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Wednesday, May 7, 2014

Chuck Shepherd's News of The Weird

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Price of Friendship           

“Whoever said, ‘Money can’t buy you friends’ clearly hasn’t been on the Internet recently,” wrote The New York Times in April, pointing to various social media support services that create online superstars by augmenting one’s Facebook “friends,” Twitter “followers” and Instagram “likes.” The reporter described how, by paying a company $5, for example, he immediately acquired 4,000 “friends,” and had he splurged for $3,700, could have had a million on his Instagram photo account. Such services have been around for two years, but earlier, cruder versions (sometimes, just unmonitored email addresses) are now sophisticated “bots”—groups of computer code created on algorithm farms in India and elsewhere—that “behave” on social media with original messaging (often “drivel,” wrote the Times) as if they were real people.                                                                    

 

Science Fair        

Medical Marvels: China’s Chengdu Commercial Daily reported in March that Liu Yougang, 23, finally had surgery to remove that whistle he had swallowed when he was 9. He had been experiencing worsened breathing—and had been making “shrill whistle sounds” nightly after falling asleep.         

The Job of the Researcher: Cornell University graduate student Michael Smith, disappointed at the paucity of research on the pain of honeybee stings, decided to evaluate the stings himself (but in line with the Helsinki Declaration of 1975 on safe self-experimentation). Smith’s protocols required five stings a day on various body locations for 38 days—at least three on each of 25 body areas. The worst, according to his pain index, were the nostril (9.0) and the upper lip (8.7).                                   

 

Leading Economic Indicators          

Visitors to the New York City office of Clear Channel radio station group chairman Bob Pittman are greeted exotically as they step off the elevator by a “tunnel” of “fine mist.” However, a spokeswoman told a New York Post reporter in March that it “isn’t for cooling or humidifying,” but to impress advertisers, in that Clear Channel knows how to project the advertiser’s logo against the mist. (Clear Channel, the Post reported, is $21 billion in debt and has laid off “thousands” of employees.)                                                                         

 

Names in the News           

Universal Knowledge Allah, 36, charged with stealing a Stradivarius violin from the Milwaukee Symphony Orchestra concertmaster (February); Theodore Edward Bear (aka Ted E. Bear), 29, charged with attempted murder, Great Falls, Mont. (December); Cameo Crispi, 31, arrested for arson in Uintah County, Utah, charged with purposely leaving a pound of bacon frying on the stove to set her ex-boyfriend’s kitchen afire (March); Bai Ting, 28, charged with biting a police officer in Singapore (April). Sue Yoo, an Asian-American lawyer mentioned in a BBC News magazine story on whether one’s name is destiny (April).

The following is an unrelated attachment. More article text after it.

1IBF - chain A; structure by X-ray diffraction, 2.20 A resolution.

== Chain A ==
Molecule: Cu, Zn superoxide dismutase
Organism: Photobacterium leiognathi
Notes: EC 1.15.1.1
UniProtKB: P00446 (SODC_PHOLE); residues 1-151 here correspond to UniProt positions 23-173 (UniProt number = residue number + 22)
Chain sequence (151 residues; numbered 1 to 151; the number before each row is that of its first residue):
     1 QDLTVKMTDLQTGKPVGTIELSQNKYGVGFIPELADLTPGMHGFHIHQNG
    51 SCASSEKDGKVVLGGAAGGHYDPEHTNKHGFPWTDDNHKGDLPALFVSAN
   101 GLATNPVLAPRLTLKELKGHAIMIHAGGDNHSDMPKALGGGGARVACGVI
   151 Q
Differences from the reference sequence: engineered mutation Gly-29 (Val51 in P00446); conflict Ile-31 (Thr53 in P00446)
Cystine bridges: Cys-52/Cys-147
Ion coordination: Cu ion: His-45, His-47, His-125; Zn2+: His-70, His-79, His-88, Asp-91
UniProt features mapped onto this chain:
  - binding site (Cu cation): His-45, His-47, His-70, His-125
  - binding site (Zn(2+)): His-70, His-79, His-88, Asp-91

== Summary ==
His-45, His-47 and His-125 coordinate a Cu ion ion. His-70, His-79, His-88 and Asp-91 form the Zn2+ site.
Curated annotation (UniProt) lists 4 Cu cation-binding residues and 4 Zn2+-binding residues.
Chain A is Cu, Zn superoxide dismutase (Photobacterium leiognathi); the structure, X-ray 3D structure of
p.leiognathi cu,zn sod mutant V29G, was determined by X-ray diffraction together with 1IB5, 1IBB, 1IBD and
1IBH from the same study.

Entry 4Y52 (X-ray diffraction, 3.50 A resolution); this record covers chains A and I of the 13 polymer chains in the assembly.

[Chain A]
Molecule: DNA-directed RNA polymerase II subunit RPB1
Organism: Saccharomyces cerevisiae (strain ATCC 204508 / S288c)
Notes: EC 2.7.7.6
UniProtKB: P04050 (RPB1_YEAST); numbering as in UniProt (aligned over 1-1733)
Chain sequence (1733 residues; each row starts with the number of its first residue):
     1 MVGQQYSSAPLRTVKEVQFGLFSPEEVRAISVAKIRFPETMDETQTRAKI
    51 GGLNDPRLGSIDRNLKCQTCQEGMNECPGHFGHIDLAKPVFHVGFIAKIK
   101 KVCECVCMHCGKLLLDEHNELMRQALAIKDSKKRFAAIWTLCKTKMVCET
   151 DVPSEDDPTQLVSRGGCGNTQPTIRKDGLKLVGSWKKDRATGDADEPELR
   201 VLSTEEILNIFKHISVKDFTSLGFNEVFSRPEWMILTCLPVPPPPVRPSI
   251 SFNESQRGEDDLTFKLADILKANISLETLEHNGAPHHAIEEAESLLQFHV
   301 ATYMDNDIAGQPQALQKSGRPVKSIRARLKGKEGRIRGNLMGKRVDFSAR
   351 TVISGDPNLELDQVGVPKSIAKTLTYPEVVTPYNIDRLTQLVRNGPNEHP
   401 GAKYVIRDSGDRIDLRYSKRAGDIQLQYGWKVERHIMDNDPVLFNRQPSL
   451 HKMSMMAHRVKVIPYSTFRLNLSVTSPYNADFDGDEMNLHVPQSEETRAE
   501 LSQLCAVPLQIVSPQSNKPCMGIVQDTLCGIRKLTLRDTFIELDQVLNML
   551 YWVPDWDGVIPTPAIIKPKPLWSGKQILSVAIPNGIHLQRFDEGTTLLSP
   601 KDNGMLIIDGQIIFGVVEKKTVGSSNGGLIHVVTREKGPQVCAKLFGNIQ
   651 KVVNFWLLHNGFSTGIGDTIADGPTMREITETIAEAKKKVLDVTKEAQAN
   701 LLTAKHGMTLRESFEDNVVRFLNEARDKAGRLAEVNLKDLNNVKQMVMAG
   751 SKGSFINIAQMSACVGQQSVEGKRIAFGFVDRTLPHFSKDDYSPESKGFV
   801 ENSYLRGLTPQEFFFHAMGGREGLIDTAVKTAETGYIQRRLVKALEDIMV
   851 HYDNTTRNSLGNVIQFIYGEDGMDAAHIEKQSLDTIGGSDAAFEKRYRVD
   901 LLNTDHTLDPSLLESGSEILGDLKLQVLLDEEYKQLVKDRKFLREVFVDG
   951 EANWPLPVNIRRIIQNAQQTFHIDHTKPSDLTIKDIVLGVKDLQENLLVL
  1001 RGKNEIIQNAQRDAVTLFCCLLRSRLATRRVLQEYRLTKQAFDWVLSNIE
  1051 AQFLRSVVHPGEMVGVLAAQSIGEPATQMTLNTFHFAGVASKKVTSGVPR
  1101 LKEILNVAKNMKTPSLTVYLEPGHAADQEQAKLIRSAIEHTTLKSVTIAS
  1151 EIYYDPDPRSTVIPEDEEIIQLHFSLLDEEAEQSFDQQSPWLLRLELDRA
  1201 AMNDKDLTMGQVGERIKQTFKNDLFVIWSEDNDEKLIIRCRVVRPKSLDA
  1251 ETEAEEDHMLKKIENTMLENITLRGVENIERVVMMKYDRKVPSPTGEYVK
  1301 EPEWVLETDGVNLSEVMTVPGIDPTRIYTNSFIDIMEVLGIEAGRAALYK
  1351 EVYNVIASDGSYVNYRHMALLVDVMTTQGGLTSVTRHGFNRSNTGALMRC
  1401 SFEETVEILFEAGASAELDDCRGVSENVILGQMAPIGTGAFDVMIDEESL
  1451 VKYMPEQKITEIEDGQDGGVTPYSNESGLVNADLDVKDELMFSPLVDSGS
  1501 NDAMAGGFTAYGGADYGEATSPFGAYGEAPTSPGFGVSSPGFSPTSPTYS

Perspective          

The maximum penalty a drunk driver can serve in Missouri for causing another's death is 15 years in prison—which is the same penalty handed down last year by Circuit Judge Kenneth Pratte to a brother and sister whose crime was getting caught with 20 marijuana plants (12 mature, eight sprouts), which they insisted were for personal needs. In fact, David and Natalie DePriest had not even taken the case to trial—but had pleaded guilty, expecting, of course, minimum jail time (normally maxing out at about 120 days in prison, according to Missouri Department of Corrections statistics cited by Huffington Post). (David DePriest, though a licensed gunsmith, received seven more years of jail time for having a rifle a quarter-inch shorter than permitted in Missouri.)  

 

Least Competent Criminals           

Recurring Theme: An unnamed “gangland” bomber was killed in March in Dublin, Ireland, when the payload exploded prematurely. The detonation occurred on the morning of March 30, which marked the daylight saving time change in Ireland, and police concluded that, most likely, the bomber had forgotten to set the timer ahead that morning, which would have given him up to 60 more minutes to plant the bomb and leave. (In 1999, two Palestinians, operating on West Bank time, but carrying bombs to the Israeli cities Haifa and Tiberius, which had already advanced their clocks that morning, were blown up—instead of the dozens or hundreds planned for.)                                                                    

 

© 2014 CHUCK SHEPHERD